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Introduction to CS-215

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Computer Organization & Assembly Language: Module 0. Introduction to CS-215. Course topics. Computer Organization Computer Components CPU, memory, I/O devices, bus Representing information Integers, real numbers, text characters, machine code Arithmetic operations Assembly Language

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course topics
Course topics
  • Computer Organization
    • Computer Components
      • CPU, memory, I/O devices, bus
    • Representing information
      • Integers, real numbers, text characters, machine code
    • Arithmetic operations
  • Assembly Language
    • Basic features
    • Translation (C++  assembly language)
    • Data structures
    • Procedures
    • Programmed I/O
course activities
Course activities
  • Computer Organization
    • Representing information
      • Encode and decode various types of data
        • How is 3.14 represented by a computer?
        • What unsigned integer is represented by the byte 11001010?
    • Arithmetic operations
      • Demonstrate the (addition/subtraction/multiplication/division) of two (integers/real numbers) using one of the algorithms for hardware operations presented in class
        • Requires an understanding of the representations
        • It is not enough to use conventional techniques and convert the result!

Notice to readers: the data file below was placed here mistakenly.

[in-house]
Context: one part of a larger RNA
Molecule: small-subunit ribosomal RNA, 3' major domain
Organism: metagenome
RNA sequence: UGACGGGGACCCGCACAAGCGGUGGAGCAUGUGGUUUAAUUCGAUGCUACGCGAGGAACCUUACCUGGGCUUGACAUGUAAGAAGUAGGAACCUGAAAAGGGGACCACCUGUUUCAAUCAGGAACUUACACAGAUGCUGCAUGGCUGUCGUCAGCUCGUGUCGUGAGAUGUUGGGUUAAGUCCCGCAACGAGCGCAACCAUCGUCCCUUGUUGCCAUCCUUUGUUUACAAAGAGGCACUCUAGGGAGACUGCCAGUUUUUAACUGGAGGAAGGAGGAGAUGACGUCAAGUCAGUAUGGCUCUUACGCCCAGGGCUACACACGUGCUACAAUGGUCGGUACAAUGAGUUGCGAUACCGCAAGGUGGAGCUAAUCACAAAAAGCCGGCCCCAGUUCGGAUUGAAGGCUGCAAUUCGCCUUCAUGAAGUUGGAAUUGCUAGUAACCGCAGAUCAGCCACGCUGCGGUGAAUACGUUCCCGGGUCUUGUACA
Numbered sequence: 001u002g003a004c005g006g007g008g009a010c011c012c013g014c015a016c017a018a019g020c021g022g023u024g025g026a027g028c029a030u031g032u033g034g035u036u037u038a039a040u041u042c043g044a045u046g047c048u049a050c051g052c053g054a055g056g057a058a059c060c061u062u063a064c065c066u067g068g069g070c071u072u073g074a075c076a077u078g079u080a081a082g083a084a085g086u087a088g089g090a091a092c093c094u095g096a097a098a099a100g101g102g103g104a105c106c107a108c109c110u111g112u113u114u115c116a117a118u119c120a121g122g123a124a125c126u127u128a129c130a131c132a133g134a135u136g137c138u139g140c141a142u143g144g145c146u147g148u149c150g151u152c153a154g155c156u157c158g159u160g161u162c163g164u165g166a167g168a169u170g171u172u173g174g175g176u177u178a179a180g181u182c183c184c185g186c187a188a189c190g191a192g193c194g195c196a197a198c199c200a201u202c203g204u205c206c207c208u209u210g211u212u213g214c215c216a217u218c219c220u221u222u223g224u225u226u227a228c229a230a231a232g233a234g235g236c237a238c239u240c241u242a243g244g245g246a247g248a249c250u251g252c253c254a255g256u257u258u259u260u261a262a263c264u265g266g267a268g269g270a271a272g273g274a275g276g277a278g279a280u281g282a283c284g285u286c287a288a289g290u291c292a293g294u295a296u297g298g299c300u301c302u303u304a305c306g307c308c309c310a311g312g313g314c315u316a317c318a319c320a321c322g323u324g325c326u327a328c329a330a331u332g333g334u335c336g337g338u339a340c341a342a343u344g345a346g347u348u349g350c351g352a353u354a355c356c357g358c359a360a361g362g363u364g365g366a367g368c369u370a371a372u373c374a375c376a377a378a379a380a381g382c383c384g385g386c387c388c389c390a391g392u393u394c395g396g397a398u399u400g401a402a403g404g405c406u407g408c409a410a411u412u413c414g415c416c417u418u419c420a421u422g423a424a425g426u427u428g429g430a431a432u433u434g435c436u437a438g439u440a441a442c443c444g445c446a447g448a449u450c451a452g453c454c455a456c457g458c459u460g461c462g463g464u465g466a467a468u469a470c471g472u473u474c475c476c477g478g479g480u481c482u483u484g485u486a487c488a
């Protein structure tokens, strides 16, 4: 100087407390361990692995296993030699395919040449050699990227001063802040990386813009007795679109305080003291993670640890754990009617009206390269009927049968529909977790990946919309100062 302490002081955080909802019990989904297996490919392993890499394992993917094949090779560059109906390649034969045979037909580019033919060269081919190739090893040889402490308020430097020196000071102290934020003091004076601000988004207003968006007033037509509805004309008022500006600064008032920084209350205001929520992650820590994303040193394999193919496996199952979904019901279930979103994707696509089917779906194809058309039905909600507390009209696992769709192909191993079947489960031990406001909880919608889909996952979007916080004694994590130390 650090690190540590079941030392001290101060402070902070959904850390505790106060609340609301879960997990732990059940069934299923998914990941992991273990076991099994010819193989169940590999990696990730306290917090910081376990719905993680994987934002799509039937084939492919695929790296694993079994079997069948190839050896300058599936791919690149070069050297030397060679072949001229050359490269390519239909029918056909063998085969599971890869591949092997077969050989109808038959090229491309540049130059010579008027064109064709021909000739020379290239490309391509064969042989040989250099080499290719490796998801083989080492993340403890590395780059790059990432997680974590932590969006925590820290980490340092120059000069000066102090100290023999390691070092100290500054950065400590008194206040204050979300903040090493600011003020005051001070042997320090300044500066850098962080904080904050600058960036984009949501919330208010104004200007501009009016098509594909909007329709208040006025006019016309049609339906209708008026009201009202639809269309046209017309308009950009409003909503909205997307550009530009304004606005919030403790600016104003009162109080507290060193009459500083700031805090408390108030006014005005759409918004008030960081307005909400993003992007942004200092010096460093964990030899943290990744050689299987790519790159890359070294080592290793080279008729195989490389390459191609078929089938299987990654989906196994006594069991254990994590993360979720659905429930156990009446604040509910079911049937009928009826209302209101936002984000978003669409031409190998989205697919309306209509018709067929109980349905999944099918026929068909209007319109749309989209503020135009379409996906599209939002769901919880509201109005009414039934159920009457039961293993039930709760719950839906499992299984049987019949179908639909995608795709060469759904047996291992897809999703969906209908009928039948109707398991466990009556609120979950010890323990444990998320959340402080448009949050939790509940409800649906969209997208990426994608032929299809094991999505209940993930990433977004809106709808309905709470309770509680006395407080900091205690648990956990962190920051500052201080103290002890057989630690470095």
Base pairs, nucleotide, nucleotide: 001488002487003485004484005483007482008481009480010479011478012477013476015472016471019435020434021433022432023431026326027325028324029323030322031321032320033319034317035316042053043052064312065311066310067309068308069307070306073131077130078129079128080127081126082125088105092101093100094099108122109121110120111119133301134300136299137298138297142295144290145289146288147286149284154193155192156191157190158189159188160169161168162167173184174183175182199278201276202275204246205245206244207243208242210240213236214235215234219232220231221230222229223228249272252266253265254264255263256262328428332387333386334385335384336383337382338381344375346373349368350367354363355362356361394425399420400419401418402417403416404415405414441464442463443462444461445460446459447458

course activities1
Course activities
  • Assembly Language
    • Translation (C++  assembly language)
      • Implement a C++ code fragment in assembly language
    • Procedures
      • Implement a C++ function in assembly language
        • Use activation records
    • Programmed I/O
      • Write code which manages I/O to a device
        • monitor, keyboard
course resources
Course resources
  • Text: A Programmer\'s View of Computer Architecture, Goodman & Miller
  • Website: http://cs.uwm.edu/~cs215
    • Syllabus
    • Lecture slides
    • Assignments
    • Language and simulator resources
  • Desire2Learn (D2L)
    • Announcements
    • Dropbox (assignment submission)
    • Discussion board
focus mips r2000 assembly language
Focus: MIPS R2000 Assembly Language
  • The MIPS R2000 is an old CPU from SGI
    • Modern MIPS used in SGI workstations, Sony PS2
    • All MIPS chips use nearly the same assembly language
    • MIPS assembly language is very similar to that of the PowerPC chip, the heart of the Apple Macintosh
  • Why MIPS R2000
    • Simple, easily learned language
    • Straight-forward architecture
    • Freely available GUI simulator: SPIM
pcspim
PCSpim
  • Initially developed at UW-Madison by James Larus
  • More stable than its Unix counterpart
    • Xspim is on both miller and grid
  • Has a graphic interface for easy debugging
    • More on PCSpim later
why study assembly language
Why study assembly language?
  • Developing a more accurate model of computation is the main goal of this course
  • A software engineer who understands how a computer works will be able to:
    • design more efficient code